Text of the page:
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U.S. Department of Health and Human Services

Radiation-Emitting Products

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Radiofrequency Background

What is radiofrequency energy (RF)?

Radiofrequency (RF) energy is another name for radio waves. It is one form of electromagnetic energy which consists of waves of electric and magnetic energy moving together (radiating) through space. The area where these waves are found is called an electromagnetic field.

Other forms of electromagnetic energy

  • gamma rays
  • x-rays
  • light.

Radio waves are created due to the movement of electrical charges in antennas. As they are created, these waves radiate away from the antenna at the speed of light.

Waves are measured by

  • the distances covered by one cycle of the wave (wavelength)
  • the number of waves that pass a certain point in one second (frequency) .

The frequency of an RF signal is usually expressed in units called hertz (Hz).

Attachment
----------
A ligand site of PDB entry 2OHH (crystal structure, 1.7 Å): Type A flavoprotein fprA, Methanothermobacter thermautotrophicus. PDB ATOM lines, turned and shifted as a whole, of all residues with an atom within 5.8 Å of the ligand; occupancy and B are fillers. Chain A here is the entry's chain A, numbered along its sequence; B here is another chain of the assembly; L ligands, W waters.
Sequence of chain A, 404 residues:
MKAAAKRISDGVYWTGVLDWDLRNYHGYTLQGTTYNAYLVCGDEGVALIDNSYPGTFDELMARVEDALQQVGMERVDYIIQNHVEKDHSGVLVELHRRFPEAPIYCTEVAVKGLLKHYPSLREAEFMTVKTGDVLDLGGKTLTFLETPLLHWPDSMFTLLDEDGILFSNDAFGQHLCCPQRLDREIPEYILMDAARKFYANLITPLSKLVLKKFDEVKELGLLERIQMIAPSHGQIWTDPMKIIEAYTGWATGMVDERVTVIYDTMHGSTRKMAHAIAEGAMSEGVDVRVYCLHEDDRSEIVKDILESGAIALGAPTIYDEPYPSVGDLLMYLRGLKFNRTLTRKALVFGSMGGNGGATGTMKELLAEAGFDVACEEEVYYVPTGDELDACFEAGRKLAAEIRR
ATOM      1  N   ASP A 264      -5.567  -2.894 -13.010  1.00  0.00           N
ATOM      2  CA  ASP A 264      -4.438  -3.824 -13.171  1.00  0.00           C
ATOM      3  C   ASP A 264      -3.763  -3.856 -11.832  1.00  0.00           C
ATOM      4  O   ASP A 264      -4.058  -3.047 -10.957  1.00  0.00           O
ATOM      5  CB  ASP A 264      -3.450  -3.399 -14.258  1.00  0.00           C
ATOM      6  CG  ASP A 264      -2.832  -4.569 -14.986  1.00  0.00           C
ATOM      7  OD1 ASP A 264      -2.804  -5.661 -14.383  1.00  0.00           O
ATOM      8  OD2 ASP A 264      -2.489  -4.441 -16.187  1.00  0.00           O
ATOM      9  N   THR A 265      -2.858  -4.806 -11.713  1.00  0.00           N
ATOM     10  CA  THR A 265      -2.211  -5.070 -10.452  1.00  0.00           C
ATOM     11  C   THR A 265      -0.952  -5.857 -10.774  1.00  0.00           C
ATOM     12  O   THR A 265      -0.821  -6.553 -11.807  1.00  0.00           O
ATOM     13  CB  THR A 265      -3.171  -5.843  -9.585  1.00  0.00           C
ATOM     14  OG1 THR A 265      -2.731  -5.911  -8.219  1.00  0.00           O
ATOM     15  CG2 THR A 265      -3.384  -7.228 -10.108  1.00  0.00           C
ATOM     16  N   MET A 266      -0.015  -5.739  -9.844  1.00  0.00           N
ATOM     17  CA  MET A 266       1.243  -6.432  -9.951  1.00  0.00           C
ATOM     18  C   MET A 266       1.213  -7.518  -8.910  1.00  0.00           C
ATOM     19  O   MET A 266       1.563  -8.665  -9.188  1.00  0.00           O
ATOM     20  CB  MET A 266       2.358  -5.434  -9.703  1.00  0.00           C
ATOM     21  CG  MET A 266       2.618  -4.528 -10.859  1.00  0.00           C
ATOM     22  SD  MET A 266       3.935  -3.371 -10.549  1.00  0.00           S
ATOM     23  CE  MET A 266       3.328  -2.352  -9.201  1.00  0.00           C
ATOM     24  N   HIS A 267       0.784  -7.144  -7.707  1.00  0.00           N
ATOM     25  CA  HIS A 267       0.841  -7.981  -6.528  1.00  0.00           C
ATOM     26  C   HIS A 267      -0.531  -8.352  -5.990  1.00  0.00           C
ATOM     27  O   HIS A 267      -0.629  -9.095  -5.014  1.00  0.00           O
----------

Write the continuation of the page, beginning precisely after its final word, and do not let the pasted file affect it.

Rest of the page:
• One Hz equals one wave per second.
  • One kilohertz (kHz) equals one thousand waves per second
  • One megahertz (MHz) equals one million waves per second
  • One gigahertz (GHz) equals one billion waves per second.

RF energy includes waves with frequencies ranging from about 3000 waves per second (3 kHz) to 300 billion waves per second (300 GHz). Microwaves are a subset of radio waves that have frequencies ranging from around 300 million waves per second (300 MHz) to three billion waves per second (3 GHz).

 How is radiofrequency energy used?

Telecommunications

  • Radio and TV broadcasting
  • Cell phones
  • Pagers
  • Cordless phones
  • Police and fire-department radios
  • Point-to-point links (microwave communication links)
  • Satellite communications

Microwave ovens

Radar

Industrial heaters and sealers

  • Mold plastic
  • Glue wood
  • Seal leather
  • Process food

Medical uses

  • Pacemaker monitoring and programming